Further on the bad shooter/fierce melee trope is this quote from Andrew Jackson, who exterminated warriors in job lots: “The cowardly dogs cannot stand a charge. It is by this way alone the Indians can be killed; to stand and fight they out-hide and out-shoot us.”  This, from a man who fought them first in skirmishes and then leading armies. Jackson had a great capacity for hate; for the British, who scarred his teen-age face, and the Indians, who might ally with the British and who were occupying the prime real estate in the South. And anyone else who crossed him or insulted his wife. But I digress. Even David Crockett (he didn’t like being called Davy) thought Jackson was too harsh on Indians.


When playing Rebels and Patriots, I class Indian warriors as Skirmishers. The Native class (fast, middling firepower, tough melee) seems a better fit for the Highlanders of the ’45, charging with their claymores, and Vendee Rebels with their pole-arms. If the Indians are a majority of the force, defending their homelands, I’d rate them as veterans, at worst average. If they are acting as auxiliaries for Americans or Europeans, I’d rate them as green since they were along for loot, not that motivated. Also depends on if their prophet(s) have them fired up.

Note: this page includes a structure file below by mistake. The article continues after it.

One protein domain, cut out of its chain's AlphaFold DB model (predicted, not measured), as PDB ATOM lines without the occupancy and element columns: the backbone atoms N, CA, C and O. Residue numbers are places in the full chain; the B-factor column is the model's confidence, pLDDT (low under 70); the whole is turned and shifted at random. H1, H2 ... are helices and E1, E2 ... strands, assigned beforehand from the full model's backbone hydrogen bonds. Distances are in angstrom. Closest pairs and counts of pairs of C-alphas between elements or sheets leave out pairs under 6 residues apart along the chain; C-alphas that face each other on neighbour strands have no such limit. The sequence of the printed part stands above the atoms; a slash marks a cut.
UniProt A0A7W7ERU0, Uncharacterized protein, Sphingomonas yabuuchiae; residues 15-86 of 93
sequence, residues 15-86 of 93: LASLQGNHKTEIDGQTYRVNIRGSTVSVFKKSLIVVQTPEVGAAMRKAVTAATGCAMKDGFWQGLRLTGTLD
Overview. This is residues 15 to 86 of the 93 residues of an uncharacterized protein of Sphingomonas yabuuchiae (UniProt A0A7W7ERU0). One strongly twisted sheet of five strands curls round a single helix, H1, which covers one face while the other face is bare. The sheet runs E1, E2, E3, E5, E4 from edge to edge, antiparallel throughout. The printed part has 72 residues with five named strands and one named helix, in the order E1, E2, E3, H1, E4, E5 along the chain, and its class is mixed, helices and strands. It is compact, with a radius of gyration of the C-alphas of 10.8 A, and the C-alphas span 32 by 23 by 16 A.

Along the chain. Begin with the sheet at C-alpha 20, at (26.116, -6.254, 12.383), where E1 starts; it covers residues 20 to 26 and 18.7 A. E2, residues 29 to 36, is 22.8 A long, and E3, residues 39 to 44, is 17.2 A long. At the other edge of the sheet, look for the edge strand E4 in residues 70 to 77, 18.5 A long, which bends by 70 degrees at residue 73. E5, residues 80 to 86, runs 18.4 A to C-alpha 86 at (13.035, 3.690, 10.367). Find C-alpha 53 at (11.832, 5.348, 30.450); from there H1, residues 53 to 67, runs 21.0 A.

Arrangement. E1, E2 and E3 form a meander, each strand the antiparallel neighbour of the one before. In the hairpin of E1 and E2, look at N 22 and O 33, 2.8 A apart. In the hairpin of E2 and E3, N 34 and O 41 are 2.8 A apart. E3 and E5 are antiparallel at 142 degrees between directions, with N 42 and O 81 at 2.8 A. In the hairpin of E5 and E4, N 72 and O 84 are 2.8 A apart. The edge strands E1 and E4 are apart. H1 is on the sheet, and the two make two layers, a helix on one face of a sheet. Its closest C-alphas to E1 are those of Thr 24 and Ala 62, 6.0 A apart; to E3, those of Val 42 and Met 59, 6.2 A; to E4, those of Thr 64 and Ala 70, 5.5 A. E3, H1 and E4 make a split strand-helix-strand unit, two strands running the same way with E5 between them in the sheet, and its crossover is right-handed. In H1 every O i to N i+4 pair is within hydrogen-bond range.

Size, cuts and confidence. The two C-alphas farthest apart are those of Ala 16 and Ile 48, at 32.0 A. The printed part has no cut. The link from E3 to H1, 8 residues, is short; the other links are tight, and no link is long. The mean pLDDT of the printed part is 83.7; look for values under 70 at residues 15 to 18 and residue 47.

Habitants and Highlanders gets it better, with Indian warriors having excellent morale in woods. Most battles of the French and Indian War were fought in deep woods. Your table should have woods as the default terrain, with perhaps a cleared field here and there, instead of the other way around.


Neil Patterson said...

Interesting post!
Just getting back into F&I War, revisiting an unfinished project from the 1980s....
The plan had been to use Mohawk as the basis for a campaign. At some stage acquired Habitants & Highlanders - the campaign game is similar to Mohawk. I've been musing using the two together...

Steve J. said...

Fascinating reading Vincent:).

Old Nick said...

Outstanding post and very impressive. I have copied it and saved it as you have described exactly how they fought rather then too many of us have them fight on our table top battles. Brilliant!

uiduach OB said...

I couldn't fault a word of that. You nailed it.

Donnie McGibbon said...

Cracking article, really spot on.